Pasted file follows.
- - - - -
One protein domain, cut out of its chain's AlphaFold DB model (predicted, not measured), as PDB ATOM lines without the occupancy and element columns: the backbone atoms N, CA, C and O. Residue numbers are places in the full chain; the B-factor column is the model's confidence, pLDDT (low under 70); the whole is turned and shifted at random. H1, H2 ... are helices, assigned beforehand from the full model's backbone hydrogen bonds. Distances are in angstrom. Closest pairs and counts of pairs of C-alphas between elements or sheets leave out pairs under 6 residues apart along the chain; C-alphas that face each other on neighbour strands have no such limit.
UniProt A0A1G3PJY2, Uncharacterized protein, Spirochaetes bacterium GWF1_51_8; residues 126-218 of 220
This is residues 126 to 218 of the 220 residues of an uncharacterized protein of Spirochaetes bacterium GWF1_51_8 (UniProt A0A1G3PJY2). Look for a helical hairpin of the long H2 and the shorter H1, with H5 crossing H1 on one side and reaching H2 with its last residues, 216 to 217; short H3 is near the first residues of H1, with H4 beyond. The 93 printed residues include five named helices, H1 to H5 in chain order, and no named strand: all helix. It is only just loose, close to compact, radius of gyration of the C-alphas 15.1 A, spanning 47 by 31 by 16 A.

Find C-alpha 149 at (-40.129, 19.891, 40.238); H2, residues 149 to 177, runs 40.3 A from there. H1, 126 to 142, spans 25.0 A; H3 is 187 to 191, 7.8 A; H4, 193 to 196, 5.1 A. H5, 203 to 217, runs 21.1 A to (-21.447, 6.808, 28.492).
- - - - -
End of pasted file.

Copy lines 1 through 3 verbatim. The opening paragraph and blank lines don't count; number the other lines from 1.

UniProt A0A1G3PJY2, Uncharacterized protein, Spirochaetes bacterium GWF1_51_8; residues 126-218 of 220
This is residues 126 to 218 of the 220 residues of an uncharacterized protein of Spirochaetes bacterium GWF1_51_8 (UniProt A0A1G3PJY2). Look for a helical hairpin of the long H2 and the shorter H1, with H5 crossing H1 on one side and reaching H2 with its last residues, 216 to 217; short H3 is near the first residues of H1, with H4 beyond. The 93 printed residues include five named helices, H1 to H5 in chain order, and no named strand: all helix. It is only just loose, close to compact, radius of gyration of the C-alphas 15.1 A, spanning 47 by 31 by 16 A.

Find C-alpha 149 at (-40.129, 19.891, 40.238); H2, residues 149 to 177, runs 40.3 A from there. H1, 126 to 142, spans 25.0 A; H3 is 187 to 191, 7.8 A; H4, 193 to 196, 5.1 A. H5, 203 to 217, runs 21.1 A to (-21.447, 6.808, 28.492).